Detroit forecaster, Jimmy Kimmel banter, seemingly side-by-side, in WX promos
The promos were created compositing video of Rexroth shot in Detroit with footage of Kimmel shot elsewhere, likely in California, with both ultimately placed in front of an image of WXYZ’s news set to make it appear they are both in the studio.
Close inspection of the spots shows that Rexroth and Kimmel are lit differently. There’s also the hard-to-describe but obvious green “glow” around Rexroth that hints that he was shot in front of a chroma key wall.
Kimmel’s key appears to be slightly better, though there is some jaggedness around his jacket.
In the spot, Kimmel and Rexroth volley lines back and forth and appear to respond to each other, but notably never physically interact with each other, such as shaking hands or giving each other high fives as one might expect if they were in the same room.
At times, the men also turn to face each other and the promo does a fairly good job of keeping their eye contact consistent.
Taking a cue from the comedy theme, there’s also a quick cut of music that’s a take on the “ba dum tss” sting, sometimes called a rimshot, stereotypically used to punctuate jokes.
Film and TV magic has been used for decades to make people appear to be together when they actually are not.
It can be accomplished using a split screen approach similar to what’s seen in this promo, with each person’s part filmed separately and then composited together.
In more complex instances, the people can be filmed against the same physical background, as opposed to chroma key walls, with careful attention made to keep the lighting and background consistent to no glaring “seam” is visible.
“Live with Kelly and Ryan” used a variation of this approach to create the illusion that the two hosts were sitting closer together than they were during the coronavirus pandemic, though less attention was given to making the seam disappear.
In the case of “Drew,” the technology was in place before the pandemic because her show is shot in New York and producers realized it would be challenging to get Hollywood based celebs to travel across the country, so they built a studio in the Los Angeles area with matching chairs that was specifically designed to allow feeds from both studios to be combined.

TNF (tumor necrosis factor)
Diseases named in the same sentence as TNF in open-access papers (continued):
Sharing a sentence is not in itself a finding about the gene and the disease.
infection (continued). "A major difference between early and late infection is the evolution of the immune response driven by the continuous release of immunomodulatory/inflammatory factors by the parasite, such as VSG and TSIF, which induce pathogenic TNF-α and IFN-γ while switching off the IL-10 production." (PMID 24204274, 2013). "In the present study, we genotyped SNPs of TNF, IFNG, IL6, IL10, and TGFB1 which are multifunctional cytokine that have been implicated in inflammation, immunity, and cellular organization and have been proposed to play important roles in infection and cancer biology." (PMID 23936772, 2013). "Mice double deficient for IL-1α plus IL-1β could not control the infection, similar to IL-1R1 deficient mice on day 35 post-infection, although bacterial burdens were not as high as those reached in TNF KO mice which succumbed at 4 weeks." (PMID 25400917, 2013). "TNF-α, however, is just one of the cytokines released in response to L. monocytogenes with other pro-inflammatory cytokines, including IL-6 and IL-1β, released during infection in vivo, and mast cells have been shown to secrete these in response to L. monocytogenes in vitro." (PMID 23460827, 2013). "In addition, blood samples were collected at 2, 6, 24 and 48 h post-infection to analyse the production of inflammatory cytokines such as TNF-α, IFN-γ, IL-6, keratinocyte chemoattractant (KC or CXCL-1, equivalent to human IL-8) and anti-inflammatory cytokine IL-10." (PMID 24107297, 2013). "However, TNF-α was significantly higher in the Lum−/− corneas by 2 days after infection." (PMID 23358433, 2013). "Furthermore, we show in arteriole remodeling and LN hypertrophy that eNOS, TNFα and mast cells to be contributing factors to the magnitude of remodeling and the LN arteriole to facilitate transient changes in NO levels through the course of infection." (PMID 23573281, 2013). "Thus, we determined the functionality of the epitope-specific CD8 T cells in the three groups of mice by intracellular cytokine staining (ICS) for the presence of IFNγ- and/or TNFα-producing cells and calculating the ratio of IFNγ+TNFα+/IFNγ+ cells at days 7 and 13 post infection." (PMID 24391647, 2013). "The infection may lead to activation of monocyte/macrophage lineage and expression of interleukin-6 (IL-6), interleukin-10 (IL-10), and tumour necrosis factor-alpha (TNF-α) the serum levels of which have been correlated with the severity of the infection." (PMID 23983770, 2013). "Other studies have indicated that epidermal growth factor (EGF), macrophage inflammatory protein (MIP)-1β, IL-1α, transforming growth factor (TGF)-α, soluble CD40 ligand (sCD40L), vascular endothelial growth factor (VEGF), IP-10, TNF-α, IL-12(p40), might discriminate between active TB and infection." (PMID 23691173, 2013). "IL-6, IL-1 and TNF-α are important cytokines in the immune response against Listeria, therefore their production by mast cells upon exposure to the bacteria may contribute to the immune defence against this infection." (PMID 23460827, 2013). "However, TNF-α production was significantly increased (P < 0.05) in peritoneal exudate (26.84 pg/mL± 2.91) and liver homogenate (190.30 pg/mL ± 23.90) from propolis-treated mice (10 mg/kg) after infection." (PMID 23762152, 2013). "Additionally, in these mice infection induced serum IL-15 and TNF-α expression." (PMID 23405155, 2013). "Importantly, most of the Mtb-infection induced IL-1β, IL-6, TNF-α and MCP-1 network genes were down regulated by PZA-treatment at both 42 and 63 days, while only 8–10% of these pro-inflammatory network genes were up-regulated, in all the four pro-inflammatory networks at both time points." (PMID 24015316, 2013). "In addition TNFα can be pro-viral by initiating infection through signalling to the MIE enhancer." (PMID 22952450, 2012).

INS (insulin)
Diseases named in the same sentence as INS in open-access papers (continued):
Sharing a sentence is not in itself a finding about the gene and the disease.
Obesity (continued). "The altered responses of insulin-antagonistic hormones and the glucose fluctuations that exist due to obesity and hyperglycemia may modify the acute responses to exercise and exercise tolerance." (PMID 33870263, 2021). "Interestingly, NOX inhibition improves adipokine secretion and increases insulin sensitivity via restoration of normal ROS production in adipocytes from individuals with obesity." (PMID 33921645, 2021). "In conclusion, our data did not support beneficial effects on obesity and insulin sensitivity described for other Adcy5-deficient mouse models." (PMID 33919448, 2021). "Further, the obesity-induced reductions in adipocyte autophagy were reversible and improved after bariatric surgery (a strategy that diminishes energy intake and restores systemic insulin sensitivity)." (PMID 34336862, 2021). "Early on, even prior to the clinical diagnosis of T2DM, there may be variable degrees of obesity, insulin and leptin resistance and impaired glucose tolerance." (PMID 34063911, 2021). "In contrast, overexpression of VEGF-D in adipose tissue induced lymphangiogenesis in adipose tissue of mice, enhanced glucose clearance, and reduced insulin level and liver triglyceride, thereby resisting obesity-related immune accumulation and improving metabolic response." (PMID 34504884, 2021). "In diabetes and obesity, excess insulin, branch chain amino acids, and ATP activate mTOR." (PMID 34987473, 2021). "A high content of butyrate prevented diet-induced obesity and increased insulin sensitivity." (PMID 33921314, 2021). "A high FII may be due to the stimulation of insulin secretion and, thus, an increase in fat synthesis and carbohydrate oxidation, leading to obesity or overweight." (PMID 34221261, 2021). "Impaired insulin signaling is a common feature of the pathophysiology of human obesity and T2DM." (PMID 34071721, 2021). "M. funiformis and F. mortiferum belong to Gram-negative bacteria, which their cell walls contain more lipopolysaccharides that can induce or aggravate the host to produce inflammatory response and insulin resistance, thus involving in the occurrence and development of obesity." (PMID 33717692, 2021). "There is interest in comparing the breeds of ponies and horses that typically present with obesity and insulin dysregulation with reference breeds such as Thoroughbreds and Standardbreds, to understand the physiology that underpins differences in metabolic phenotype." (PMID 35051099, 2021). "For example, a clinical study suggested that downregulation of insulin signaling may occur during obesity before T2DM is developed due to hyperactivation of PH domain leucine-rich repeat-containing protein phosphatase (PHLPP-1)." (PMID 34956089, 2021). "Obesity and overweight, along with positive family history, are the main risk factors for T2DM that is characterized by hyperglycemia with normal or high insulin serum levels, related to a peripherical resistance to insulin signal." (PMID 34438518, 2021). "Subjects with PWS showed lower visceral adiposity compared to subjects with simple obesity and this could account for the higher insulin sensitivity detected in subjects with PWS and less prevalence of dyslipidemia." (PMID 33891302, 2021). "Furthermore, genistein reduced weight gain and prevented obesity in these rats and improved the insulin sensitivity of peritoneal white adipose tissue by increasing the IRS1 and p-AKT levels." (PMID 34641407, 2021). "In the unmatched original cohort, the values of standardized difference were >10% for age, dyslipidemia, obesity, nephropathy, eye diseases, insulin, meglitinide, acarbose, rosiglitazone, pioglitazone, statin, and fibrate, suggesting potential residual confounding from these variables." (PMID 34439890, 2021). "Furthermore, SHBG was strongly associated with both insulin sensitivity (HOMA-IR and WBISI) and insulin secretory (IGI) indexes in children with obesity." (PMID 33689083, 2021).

More advanced applications of split screening have been used in films such as “The Parent Trap” and, infamously, in an episode of “The Good Wife” in order to tie up a storyline when the two lead actresses, Julianna Margulies and Archie Panjabi, reportedly couldn’t stand to be in the same room as each other.
That “Good Wife” scene also employed the use of over-the-shoulder shots, most likely using body doubles or stand-ins, where Margulies would deliver a line on camera while the blurred form at what was supposed to be seen as Panjabi occupied the far side of the screen and vice-versa.
It’s not uncommon for single-camera shows and films to use a similar approach to accommodate a variety of situations beyond cast members not liking each other, such as reshoots that can’t be coordinated with both actors’ schedules, scenes that involve children who can’t be on set for extend periods of time or simply to cut down on how much an actor is needed on set.
Variations have also been used to help hide real-life pregnancies or injuries or even the fact that an actor was being doubled due to being unable to come to the studio due to health reasons.
More complex variations of the technique show up in everything from the Madea and “Nutty Professor” film franchises when a single actor plays more than one character. It’s also been used with actress Stephanie Courtney (aka Flo from Progressive) in family-themed commercials.